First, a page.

LAST SHOOT OUT
(director: Michael Feifer; screenwriter: Lee Martin; cinematographer: Hank Baumert Jr.; editor: Ted Gianopulos; music: Robert Arzola/Michael Feifer; cast: Michael Welch (Jody), Brock Harris (Billy Tyson), Skylar Witte (Jocelyn Miller Callahan), Peter Sherayko (Red), Jay Pickett (Twigs), Larry Poole (Wiley), David DeLuise (Joe), Cam Gigandet (Sid), Bruce Dern (Blair Callahan, Bad Guy), Caia Coley (Eloise), Brock Burnett (Potts); Runtime: 86; MPAA Rating: PG-13; producer; Michael Feifer: Milestone Studios/Lionsgate; 2021)
“I’ve seen some bad westerns and this is one of them, but not the worst.”
Reviewed by Dennis Schwartz
I’ve seen some bad westerns and this is one of them, but not the worst. Michael Feifer (“Catch The Bullet”/”Secrets in the Water”) directs a standard oater, with not enough action, that’s poorly paced but he redeems himself with an exciting shoot out at the climax. Lee Martin writes the routine screenplay. The low-budget B-Western indie is a predictable, formulaic and cliche ridden one that is listless from the first reel almost to the last. The film is not helped by poor production values, poor acting (except for the great Bruce Dern in a 10-minute cameo, as a snarling bad dude patriarch of a family of rustlers and killers) and an uninspired story. It’s a damsel in distress film, whose rescue never comes across as all that convincing.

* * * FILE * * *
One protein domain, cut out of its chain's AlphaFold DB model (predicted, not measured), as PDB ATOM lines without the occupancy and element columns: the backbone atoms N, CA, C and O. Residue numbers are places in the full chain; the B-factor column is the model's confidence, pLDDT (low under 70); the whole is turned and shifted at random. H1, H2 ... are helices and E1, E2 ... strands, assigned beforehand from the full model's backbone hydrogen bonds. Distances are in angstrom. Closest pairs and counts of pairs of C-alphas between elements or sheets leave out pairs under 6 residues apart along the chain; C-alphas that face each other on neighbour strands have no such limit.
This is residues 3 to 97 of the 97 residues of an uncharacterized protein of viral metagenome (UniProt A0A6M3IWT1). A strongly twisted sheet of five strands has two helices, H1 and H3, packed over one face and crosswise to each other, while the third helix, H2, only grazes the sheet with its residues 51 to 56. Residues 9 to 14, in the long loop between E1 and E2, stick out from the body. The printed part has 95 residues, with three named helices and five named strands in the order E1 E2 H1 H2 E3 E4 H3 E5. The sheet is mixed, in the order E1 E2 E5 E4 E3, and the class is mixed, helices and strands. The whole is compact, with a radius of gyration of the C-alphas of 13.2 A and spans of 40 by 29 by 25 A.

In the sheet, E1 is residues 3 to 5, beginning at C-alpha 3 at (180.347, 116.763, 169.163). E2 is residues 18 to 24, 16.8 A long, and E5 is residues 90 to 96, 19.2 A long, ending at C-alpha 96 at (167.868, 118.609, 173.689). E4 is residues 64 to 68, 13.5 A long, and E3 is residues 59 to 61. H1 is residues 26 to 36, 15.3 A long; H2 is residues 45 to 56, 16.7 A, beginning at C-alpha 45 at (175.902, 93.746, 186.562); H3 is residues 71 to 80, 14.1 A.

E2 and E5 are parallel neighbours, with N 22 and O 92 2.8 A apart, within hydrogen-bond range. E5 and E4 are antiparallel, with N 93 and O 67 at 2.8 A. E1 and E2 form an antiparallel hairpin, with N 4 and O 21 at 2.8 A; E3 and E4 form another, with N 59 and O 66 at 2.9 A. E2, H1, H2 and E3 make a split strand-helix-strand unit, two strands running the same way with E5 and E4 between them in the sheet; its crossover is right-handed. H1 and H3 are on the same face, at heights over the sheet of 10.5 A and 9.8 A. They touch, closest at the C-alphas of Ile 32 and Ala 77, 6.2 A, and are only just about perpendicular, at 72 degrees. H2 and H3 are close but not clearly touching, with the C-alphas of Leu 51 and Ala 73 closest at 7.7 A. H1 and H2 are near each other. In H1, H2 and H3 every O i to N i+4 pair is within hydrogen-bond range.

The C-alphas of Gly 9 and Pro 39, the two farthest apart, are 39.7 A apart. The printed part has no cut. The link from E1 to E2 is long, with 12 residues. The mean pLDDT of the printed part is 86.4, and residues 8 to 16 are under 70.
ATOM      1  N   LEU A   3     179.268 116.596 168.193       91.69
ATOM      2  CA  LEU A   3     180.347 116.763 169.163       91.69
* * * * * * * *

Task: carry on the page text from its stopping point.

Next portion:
On her wedding night, Jocelyn (Skylar Witte) learns before consummating her marriage with her evil and stupid husband Jody (Michael Welch), that he had her lawman father shot down by his outlaw older brother Sid (Cam Gigandet) to keep the lawman from arresting him for the murder of a ‘loose’ woman in town who called out his manhood. Thereby, while hubby goes on a drunk binge, she flees from the outlaw Callahan ranch. To her rescue comes the good-guy gunslinger Billy Tyson (Brock Harris), who happens to be on the trail with his pal, the former sheriff, Red (Peter Sherayko), heading to the stagecoach station, when passing the ranch of the outlaw Blair Callahan (Bruce Dern), where she’s staying. Billy becomes her protector after drawing on Sid and hitting him on the arm. He thereby takes her along with him to the remote station. But the bad dude groom comes to reclaim his bride, with his brother, father and a number of hired guns. The outlaws decide on killing everyone at the station to leave no witnesses. The result is a bloody shoot out.
At the shoot-out, two supporting actors stand-out: Joe (David DeLuise – son of Don) as the stagecoach station manager, and Potts (Brock Burnett) as the snooty entrepreneur passenger.
The overall performances are uneven, and the genre cliches keep coming with no end in sight.
REVIEWED ON 12/29/2021 GRADE: C+